Group forms to evaluate state program managing lead in drinking water

As lawmakers try to get to the bottom the water contamination in Flint, Michigan, a group is forming in Kentucky to make sure something similar doesn’t happen to your drinking water.

Born and raised in Marion, Kentucky, Helen Cullen has used the same tap water her entire life.

"It’s life," Cullen said.

The thought of the water being contaminated like it is in Flint is unimaginable to her.

"I know it. It is a dreadful situation. It’s just terrible," Cullen said.

Her home is one of 1,500 households with water treated by the same water department.

"That’s the whole, overall goal with drinking water is protecting the public’s health," said Marion Utilities Director Brian Thomas.

Thomas is a member of a work group formed to review the process Kentucky water plants use to control lead.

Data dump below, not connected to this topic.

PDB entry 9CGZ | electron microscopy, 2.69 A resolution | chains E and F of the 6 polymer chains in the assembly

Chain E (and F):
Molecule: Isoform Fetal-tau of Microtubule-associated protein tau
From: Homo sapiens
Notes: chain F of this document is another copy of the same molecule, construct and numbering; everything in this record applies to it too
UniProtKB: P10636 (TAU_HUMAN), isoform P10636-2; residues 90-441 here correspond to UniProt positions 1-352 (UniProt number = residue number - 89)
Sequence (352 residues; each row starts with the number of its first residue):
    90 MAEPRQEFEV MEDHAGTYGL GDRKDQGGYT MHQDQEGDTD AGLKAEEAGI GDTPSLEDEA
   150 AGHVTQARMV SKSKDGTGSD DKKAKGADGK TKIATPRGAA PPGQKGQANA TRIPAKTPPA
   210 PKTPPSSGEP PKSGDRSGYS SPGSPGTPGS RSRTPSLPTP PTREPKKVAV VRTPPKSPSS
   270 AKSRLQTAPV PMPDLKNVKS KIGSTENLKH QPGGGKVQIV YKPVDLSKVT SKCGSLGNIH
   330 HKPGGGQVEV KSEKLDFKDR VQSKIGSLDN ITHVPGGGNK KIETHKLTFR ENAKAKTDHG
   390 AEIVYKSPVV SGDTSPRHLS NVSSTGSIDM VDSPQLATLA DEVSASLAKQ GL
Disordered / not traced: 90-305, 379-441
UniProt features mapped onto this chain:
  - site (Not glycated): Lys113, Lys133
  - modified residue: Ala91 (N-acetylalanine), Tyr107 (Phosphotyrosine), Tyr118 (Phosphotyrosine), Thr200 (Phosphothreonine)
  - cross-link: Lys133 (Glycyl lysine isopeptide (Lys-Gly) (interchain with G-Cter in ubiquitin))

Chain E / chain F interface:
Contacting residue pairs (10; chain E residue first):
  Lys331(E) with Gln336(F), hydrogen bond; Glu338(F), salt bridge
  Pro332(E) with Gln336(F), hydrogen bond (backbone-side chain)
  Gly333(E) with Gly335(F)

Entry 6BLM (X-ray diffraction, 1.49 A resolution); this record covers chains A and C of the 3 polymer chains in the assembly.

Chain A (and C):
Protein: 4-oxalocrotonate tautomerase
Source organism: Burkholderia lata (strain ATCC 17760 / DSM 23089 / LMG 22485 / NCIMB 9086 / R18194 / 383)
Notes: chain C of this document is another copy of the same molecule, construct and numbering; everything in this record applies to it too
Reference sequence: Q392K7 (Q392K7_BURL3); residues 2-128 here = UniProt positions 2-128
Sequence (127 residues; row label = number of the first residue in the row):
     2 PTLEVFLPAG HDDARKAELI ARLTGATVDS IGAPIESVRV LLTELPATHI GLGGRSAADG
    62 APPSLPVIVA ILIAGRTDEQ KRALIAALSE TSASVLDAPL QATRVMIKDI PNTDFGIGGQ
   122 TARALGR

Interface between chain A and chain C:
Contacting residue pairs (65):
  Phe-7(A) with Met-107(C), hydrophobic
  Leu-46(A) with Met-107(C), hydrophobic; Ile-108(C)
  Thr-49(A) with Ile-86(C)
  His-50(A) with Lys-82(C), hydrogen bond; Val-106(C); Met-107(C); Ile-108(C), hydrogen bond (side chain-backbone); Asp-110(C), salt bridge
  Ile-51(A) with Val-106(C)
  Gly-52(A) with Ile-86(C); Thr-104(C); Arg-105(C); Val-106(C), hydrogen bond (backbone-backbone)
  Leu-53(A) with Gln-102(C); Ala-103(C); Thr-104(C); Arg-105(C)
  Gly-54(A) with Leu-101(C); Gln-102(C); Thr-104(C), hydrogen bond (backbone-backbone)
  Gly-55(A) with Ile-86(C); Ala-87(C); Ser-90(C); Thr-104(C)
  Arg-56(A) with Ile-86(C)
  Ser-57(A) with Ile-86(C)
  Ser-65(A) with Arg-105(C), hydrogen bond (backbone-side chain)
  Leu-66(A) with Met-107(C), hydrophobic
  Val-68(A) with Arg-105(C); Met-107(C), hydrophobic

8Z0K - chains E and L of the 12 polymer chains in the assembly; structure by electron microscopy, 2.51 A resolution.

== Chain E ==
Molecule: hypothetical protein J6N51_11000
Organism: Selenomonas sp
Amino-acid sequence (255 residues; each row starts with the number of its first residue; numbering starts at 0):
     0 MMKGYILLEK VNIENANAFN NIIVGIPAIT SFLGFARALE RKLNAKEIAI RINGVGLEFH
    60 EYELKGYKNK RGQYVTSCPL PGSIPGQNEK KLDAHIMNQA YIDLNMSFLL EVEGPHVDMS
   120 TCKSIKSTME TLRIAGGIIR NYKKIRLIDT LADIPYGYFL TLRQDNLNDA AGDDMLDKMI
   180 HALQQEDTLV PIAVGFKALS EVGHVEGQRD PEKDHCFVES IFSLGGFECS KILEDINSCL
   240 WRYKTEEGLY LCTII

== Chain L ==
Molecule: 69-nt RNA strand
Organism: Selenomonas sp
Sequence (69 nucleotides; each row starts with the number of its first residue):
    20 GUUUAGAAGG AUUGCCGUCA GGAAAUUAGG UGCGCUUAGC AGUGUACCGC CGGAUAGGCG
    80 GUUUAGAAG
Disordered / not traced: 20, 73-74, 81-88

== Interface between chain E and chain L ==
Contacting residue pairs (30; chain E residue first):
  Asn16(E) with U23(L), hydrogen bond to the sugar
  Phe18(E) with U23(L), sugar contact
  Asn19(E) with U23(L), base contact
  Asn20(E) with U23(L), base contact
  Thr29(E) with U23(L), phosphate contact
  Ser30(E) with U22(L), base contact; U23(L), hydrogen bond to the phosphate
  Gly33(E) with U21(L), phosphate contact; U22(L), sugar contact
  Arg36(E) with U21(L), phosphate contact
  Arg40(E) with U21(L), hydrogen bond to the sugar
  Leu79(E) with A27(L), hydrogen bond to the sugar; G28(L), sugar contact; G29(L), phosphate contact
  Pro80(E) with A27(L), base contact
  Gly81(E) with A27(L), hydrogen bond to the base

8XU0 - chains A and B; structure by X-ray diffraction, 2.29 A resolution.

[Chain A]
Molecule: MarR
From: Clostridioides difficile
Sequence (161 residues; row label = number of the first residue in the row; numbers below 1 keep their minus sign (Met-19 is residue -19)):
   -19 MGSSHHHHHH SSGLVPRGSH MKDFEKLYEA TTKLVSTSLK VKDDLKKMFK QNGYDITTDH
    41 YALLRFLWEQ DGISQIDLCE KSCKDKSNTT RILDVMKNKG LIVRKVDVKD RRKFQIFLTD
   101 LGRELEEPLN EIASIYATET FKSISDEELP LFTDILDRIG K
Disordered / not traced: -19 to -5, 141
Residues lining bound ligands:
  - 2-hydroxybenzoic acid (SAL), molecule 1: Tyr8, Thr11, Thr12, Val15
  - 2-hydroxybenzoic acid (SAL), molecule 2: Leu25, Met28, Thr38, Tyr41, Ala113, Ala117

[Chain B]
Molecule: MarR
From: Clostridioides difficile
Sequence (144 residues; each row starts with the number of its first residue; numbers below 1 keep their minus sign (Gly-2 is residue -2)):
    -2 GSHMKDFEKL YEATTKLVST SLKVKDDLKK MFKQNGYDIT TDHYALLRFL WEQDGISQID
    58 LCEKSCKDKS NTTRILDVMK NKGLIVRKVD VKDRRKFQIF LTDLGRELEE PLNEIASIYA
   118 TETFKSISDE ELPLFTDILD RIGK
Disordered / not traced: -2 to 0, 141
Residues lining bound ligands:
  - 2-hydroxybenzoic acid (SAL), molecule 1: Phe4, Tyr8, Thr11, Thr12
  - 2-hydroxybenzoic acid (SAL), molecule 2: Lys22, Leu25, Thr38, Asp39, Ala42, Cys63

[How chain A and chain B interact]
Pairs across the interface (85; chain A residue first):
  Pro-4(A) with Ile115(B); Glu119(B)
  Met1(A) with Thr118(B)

"We want to make sure we don’t have holes in the testing system and regulations," Thomas said.

It’s not just the small systems looking into improvements, but also large systems like Paducah Water Works that serves 65,000 people.

"We know lead can cause brain damage, red cell damage, kidney damage and problems. We know that. There’s no question," Paducah Water Works General Manager Bill Robertson said.

Robertson said that’s why the plant already uses a thorough treatment process. Still, Thomas and Robertson each say you can never be too safe when it comes to your drinking water.

The work group was formed by the Kentucky Water Division. It’s made up of representatives from different water systems around the state. They plan to meet for the first time in a conference call on Wednesday, March 23.

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